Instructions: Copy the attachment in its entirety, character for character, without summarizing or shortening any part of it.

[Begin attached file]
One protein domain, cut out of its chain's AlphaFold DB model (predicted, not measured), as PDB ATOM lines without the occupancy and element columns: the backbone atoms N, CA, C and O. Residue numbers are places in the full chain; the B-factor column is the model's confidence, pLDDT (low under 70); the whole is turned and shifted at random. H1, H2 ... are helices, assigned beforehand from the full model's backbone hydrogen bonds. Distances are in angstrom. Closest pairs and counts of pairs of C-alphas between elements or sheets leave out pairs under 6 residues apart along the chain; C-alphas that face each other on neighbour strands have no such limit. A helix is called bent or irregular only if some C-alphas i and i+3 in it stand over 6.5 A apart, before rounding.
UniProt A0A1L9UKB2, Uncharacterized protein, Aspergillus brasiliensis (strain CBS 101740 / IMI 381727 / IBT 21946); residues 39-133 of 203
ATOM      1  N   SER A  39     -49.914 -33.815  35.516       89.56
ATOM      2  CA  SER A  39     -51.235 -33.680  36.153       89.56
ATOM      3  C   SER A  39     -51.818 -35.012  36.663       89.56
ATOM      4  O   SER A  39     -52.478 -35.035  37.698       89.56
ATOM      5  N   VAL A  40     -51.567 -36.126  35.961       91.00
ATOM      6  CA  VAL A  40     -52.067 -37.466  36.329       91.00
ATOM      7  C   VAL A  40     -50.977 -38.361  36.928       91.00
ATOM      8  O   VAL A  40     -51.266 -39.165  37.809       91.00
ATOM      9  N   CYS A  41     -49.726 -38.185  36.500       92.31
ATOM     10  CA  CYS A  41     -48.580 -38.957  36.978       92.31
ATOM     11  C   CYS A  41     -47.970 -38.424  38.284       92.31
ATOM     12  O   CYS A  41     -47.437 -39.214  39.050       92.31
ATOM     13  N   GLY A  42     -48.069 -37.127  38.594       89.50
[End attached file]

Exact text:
One protein domain, cut out of its chain's AlphaFold DB model (predicted, not measured), as PDB ATOM lines without the occupancy and element columns: the backbone atoms N, CA, C and O. Residue numbers are places in the full chain; the B-factor column is the model's confidence, pLDDT (low under 70); the whole is turned and shifted at random. H1, H2 ... are helices, assigned beforehand from the full model's backbone hydrogen bonds. Distances are in angstrom. Closest pairs and counts of pairs of C-alphas between elements or sheets leave out pairs under 6 residues apart along the chain; C-alphas that face each other on neighbour strands have no such limit. A helix is called bent or irregular only if some C-alphas i and i+3 in it stand over 6.5 A apart, before rounding.
UniProt A0A1L9UKB2, Uncharacterized protein, Aspergillus brasiliensis (strain CBS 101740 / IMI 381727 / IBT 21946); residues 39-133 of 203
ATOM      1  N   SER A  39     -49.914 -33.815  35.516       89.56
ATOM      2  CA  SER A  39     -51.235 -33.680  36.153       89.56
ATOM      3  C   SER A  39     -51.818 -35.012  36.663       89.56
ATOM      4  O   SER A  39     -52.478 -35.035  37.698       89.56
ATOM      5  N   VAL A  40     -51.567 -36.126  35.961       91.00
ATOM      6  CA  VAL A  40     -52.067 -37.466  36.329       91.00
ATOM      7  C   VAL A  40     -50.977 -38.361  36.928       91.00
ATOM      8  O   VAL A  40     -51.266 -39.165  37.809       91.00
ATOM      9  N   CYS A  41     -49.726 -38.185  36.500       92.31
ATOM     10  CA  CYS A  41     -48.580 -38.957  36.978       92.31
ATOM     11  C   CYS A  41     -47.970 -38.424  38.284       92.31
ATOM     12  O   CYS A  41     -47.437 -39.214  39.050       92.31
ATOM     13  N   GLY A  42     -48.069 -37.127  38.594       89.50